When Toyota first began to rise to prominence in this country, the company’s cars were known as cheap, plasticky, not-to-be trusted imports.
Now Toyota is on pace to unseat GM as the world’s auto sales leader, and is regarded as one of the most innovative companies around.
A New Yorker article by James Surowiecki gives a quick rundown on how that happened.
At Toyota, “the goal is not to make huge, sudden leaps, but, rather, to make things better on a daily basis … Instead of trying to throw long touchdown passes, as it were, Toyota moves down the field by means of short and steady gains.”
The piece had a lot of resonance for me, because I’ve been talking lately with people who wonder where the Daily News is going, if the site today represents the culmination of our business plan or merely a first step toward a much more ambitious goal.
Most news organizations today are well past their formative phase. The typography, logo, tone, biases, breadth and quality of coverage have been compressed by the weight of time into diamond-hard rules. While layoffs may loom, there’s not much question that someone will show up to cover the City Council meeting, and the office Internet service works pretty well.
For us, it’s a different picture. The Daily News, unlike any news organization I’ve ever worked for, is a work in progress.
Every day we try to move the ball forward an inch or two. We attract a dozen more readers, bring another talented writer on board, hone our procedures for retaining citizen journalists, wrestle with our accounting system, fantasize about lighting our non-functional wireless router on fire, tweak the site design and connect with funders. There are few gigantic leaps in this process.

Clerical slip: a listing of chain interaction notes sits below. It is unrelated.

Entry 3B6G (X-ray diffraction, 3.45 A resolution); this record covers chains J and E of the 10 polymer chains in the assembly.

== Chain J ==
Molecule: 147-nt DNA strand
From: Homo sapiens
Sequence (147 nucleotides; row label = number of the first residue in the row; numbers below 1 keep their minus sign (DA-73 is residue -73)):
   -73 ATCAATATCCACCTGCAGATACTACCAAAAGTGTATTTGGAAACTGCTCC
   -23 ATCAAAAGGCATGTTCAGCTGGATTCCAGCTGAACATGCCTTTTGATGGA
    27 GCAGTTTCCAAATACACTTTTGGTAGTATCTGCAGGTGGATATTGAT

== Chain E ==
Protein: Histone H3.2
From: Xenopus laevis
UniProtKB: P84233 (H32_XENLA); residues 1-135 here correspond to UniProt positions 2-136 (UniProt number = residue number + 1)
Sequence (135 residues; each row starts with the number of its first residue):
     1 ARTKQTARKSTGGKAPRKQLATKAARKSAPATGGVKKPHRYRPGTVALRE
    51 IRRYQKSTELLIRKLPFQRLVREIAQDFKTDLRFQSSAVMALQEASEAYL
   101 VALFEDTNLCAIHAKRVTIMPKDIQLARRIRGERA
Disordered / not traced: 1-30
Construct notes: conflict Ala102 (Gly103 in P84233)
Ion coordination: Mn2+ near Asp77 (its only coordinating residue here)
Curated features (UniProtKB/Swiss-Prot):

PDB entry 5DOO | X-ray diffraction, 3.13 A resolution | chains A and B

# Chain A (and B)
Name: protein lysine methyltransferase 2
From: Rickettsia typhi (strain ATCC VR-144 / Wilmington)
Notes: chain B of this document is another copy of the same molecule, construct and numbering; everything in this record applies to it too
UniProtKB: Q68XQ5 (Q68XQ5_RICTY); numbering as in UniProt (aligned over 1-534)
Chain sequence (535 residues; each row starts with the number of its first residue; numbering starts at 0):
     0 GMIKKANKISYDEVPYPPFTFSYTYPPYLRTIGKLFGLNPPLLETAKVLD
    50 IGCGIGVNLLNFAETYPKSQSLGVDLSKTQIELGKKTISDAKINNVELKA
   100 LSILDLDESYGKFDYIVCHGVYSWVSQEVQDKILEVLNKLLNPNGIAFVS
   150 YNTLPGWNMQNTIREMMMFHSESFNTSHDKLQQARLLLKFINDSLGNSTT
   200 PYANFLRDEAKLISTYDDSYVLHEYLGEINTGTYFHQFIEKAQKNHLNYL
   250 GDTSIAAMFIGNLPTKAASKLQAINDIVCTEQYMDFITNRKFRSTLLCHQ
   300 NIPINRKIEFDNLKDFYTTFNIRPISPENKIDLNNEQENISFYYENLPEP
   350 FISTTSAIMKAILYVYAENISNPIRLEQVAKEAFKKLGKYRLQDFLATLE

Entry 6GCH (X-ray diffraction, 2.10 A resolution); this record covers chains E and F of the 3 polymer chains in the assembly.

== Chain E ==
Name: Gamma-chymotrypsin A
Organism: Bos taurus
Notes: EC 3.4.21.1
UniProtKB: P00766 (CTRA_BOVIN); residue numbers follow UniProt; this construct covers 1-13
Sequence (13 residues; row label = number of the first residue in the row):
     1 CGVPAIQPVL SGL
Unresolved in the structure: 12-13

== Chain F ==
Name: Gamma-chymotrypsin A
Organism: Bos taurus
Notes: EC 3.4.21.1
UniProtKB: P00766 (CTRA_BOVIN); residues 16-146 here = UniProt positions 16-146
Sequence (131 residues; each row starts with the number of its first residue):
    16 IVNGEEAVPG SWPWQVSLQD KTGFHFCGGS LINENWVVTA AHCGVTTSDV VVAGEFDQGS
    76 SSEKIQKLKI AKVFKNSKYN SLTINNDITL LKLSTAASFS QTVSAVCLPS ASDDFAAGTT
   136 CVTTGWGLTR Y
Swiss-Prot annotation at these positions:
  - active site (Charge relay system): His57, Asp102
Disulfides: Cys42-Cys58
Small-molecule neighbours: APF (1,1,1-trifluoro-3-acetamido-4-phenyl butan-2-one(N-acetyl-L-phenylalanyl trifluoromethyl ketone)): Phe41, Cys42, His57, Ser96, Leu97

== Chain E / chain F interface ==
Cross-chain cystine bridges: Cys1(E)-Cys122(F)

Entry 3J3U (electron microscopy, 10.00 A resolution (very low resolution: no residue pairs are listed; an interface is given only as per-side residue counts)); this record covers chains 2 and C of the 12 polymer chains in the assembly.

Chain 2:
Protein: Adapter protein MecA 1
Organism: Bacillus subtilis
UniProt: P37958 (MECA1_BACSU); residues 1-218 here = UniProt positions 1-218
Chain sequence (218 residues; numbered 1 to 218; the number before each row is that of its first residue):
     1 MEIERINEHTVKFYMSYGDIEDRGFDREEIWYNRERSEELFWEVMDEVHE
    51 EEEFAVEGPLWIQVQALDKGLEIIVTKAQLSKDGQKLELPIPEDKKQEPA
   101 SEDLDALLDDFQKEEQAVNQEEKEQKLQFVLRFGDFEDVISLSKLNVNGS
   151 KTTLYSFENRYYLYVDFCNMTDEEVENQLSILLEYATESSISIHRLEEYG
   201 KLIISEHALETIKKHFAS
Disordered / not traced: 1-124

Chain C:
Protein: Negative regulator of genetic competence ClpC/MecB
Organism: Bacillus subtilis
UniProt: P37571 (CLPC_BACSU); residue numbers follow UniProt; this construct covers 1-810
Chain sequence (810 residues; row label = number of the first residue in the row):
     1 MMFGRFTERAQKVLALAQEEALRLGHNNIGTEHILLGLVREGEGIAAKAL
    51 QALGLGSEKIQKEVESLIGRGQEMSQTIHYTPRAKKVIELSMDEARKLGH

Of course, we can’t slap a big ‘Work in Progress’ sign on the front page. Readers will value us — or not — for what they read on the site any given day, not what they hope they’ll read a year from now.
That can be frustrating. Today’s news report represents the best we can do with the resources we have available. It doesn’t represent our vision for what our news report should look like.
But it’s also amazing to compare the site today to the site we operated a year ago. We’ve doubled our readership, regularly beat the Trib and Sun-Times on stories of citywide importance, and have built a crew of 45 or so dedicated volunteer neighborhood correspondents.
Likewise, it’s fun to look at what we’ve achieved given the resources we have. I think we run one hell of a $200,000 news organization.
Surowiecki says: “Every day, Toyota knows a little bit more, and does things a little bit better than it did the day before.”
When things proceed at that pace, it can be hard to tell they’re proceeding at all — until you add up the incremental gains and realize you’ve just toppled a giant like GM.